[PD] Musical Algorhytmic
matju at sympatico.ca
Thu Dec 23 11:47:02 CET 2004
On Wed, 15 Dec 2004, Alexandre Quessy wrote:
> Forms in musics? (A-B-A-C-A-B-A, variations on a theme and A-B-A, for
They can be stored as integers in a list, and then applied by using [sel]
to select various subprograms, or the integer can be used to recall a
subform. Subforms can obey the same principles.
> rhytmic patterns,
Same thing, assign an integer to every drum sound. For more complexity,
more integers per note can be used, to describe velocity and whatever.
It's the same as for patterns in melody and such.
> scales, modes (Do you store only a Ionien and a ascendant melodic
> minor and derive all the other from them ?)
I see a scale as a pair of a subset of the 12-note scale together with one
note of that scale. Following that definition, it can be found that there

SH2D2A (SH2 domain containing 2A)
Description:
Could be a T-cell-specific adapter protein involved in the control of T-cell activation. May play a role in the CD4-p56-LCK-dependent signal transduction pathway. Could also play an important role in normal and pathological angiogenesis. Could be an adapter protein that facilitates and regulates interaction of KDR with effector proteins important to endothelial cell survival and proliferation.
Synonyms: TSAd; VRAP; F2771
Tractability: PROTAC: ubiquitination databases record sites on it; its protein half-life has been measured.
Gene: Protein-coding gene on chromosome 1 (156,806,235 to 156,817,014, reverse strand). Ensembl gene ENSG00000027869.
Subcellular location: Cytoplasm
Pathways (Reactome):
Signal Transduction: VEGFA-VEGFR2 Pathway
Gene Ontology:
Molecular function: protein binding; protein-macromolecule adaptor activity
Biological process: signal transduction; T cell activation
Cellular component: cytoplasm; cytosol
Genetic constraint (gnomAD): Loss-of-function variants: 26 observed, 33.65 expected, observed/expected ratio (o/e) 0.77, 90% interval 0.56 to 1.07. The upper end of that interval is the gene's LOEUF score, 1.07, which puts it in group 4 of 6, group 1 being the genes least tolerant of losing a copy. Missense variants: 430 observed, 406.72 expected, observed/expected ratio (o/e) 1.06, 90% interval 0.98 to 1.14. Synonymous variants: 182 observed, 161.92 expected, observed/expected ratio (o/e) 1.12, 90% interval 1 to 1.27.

are 24576 of them (I think... well, sum 12!/(i-1)!(12-i)! over i).
a subset of the 12-note scale may be represented as a 12-bit integer, so
there are 2**12=4096 of them.
modes are scales modulo addition of an offset, so there are 24576/12=2048
of them. They may be represented as 11 bits, each being a toggle for the
presence of every non-initial note.
I like to look at those things using modern algebra concepts such as
group-quotients, group-actions, orbits, and so on.
a chord is just a scale with fewer notes than common scales, so they are
all included in the above. this is considering all notes modulo 12 so it
doesn't take into account the potential spreading of notes along the
I define a subscale as a subset of a scale together with the same starting
point as the bigger scale (and of course that same starting point must be
an element of the subset). Therefore, chords C, CM7 are both subscales of
the full C major scale, and furthermore, some inversions of F, FM7, Am,
Am7 also are.
Mathieu Bouchard -=- Montréal QC Canada -=- http://artengine.ca/matju
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